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Human Capital: People as Economic Asset

In the Tamarack Learning Centre an interesting article is available called From Information to Application: How Communities Learn written by the Caledon Institute of Social Policy. The purpose of this article is to summarize key findings about how people learn under three themes:

  1. Information becomes knowledge when it is applied;
  2. The essential connection between the needs, concerns and interests of the learner and the application of information; and
  3. Ways a learner can engage and interact with information.
While each of these themes is well known, what is particularly interesting is the way in which ideas about learning are framed...

"Nations today increasingly are being categorized according to their ability to produce, apply and create knowledge." - From Information to Application: How Communities Learn

Recent ideas about economic development have been closely connected to ideas about the information society, or the knowledge economy, as being a "new reality" that is transforming the nature of trade and commerce. Since the characteristics and requirements of this emerging economic environment are deemed as being significantly different from the previous industrial economy it appears reasonable that the methods and approaches for preparing people to be successful in this new environment must also be significantly different. This commonly leads to an emphasis on learning as a means to sustain the economic progress and prosperity of a nation.

"Human capital refers to the skills and other attributes of individuals that confer a range of personal, economic and social benefits."

One of the natural outcomes of this perspective is to merge ideas about this new economic environment with ideas about learning, or more accurately, training programs designed to help prepare people for the apparent new economic reality. For example, human capital has made an appearance in many of these discussions and merges the idea that the knowledge and skills of an individual or group of people represents a kind of asset that can be used for economic benefit. Of course, over-generalizing ideas like knowledge economy or information society results in a sense of de-humanization by too closely equating the lives of people with their economic value.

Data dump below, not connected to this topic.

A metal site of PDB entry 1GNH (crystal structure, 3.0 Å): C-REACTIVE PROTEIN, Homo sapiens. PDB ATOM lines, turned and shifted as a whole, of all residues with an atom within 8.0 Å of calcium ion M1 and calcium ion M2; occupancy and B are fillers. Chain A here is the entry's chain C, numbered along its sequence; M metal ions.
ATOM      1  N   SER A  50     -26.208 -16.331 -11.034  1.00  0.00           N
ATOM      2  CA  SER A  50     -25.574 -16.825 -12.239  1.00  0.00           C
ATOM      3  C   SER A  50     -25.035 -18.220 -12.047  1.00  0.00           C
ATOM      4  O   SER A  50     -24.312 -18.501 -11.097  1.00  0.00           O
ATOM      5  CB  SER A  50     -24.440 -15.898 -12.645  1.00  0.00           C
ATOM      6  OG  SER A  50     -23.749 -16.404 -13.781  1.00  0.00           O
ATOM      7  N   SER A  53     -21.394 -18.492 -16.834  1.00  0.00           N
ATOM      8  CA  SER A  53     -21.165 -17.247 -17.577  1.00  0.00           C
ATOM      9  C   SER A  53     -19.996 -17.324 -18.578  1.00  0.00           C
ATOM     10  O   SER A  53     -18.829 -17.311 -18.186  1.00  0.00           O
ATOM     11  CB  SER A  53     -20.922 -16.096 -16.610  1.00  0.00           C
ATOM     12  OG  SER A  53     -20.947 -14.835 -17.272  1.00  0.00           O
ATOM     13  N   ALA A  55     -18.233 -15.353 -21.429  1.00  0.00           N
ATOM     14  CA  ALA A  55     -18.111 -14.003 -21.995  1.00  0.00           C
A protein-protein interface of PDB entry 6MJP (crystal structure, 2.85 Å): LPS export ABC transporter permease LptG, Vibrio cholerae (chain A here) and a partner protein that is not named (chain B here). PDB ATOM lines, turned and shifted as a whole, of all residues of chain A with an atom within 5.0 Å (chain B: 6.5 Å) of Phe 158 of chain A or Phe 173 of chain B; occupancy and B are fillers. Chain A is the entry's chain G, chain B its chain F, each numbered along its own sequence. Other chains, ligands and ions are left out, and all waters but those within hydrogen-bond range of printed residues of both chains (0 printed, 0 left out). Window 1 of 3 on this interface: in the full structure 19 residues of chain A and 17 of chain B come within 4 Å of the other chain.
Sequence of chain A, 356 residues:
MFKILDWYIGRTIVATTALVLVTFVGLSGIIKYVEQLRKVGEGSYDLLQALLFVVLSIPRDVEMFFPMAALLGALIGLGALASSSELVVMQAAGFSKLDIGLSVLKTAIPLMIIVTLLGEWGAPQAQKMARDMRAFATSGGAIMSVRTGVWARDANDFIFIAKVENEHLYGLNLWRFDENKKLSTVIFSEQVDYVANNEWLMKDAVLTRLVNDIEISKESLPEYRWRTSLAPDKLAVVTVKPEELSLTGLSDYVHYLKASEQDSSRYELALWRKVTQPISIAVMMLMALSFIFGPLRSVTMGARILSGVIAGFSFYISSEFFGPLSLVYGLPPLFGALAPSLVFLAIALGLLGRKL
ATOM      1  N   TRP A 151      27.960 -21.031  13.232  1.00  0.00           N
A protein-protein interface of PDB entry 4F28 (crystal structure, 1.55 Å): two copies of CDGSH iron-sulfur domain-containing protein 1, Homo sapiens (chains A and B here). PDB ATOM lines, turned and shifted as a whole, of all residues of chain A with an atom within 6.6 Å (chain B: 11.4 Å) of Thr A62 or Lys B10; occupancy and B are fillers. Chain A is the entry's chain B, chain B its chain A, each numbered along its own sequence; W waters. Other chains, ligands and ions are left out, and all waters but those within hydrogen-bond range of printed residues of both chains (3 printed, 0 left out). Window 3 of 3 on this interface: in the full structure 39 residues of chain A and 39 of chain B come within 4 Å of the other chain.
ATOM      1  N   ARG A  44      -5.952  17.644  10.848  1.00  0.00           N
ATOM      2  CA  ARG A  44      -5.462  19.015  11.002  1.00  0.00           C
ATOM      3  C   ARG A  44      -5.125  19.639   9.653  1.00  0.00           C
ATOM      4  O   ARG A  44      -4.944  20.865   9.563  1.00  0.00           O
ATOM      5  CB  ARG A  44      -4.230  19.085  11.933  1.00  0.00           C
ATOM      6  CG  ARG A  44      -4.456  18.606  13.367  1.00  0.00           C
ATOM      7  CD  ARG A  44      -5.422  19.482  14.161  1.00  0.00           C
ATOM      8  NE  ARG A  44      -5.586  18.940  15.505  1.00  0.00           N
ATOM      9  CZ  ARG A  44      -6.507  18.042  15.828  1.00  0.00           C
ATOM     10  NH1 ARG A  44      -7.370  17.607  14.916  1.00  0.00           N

From Information to Application: How Communities Learn written by the Caledon Institute of Social Policy makes an important distinction centred around the idea of community-capacity building:

"There has been growing interest in recent years in the role that community organizations, local groups and citizens can play in promoting economic and social well-being."

The constant interplay between economic and social well-being through community-capacity building prevents the tendency to become overly centred on economic metaphors for learning. Economic well-being as an end unto itself is not an effective platform for the development of the workforce, increasing the quality of life, or making an individual, community or nation prosperous. Nor should the apparent circumstances of a "new" type of economy itself be the sole source of design in the development of learning strategies. Both the information society and knowledge economy are more of a question mark than a period, and a phrase like human capital is one well worth avoiding. It is entirely possible for an economy to be strong, while the communities within it suffer.

During the early 1990's, I worked as a teacher in a school that promoted a "vision" for the future. This vision was centred on the notion of preparing students for the workforce of tomorrow and was closely tied to the extensive integration of computer technology. What precisely this "workforce of tomorrow" really was had not been clearly defined, nor could it be, but it seemed to make excellent content for speaking engagements. Further, precisely how students were being prepared for this unknown workforce remained a complete mystery, although their computer skills went far beyond what was normally found in a traditional school setting and over one-thousand visitors from around the world came to see what was happening there. Of course, the more insightful teachers in the school were able to reach beyond these limitations by connecting with students and the present realities they faced.

It is important for communities to develop economic well-being through learning, however, a community and the people in them are something far more vibrant than an economy.

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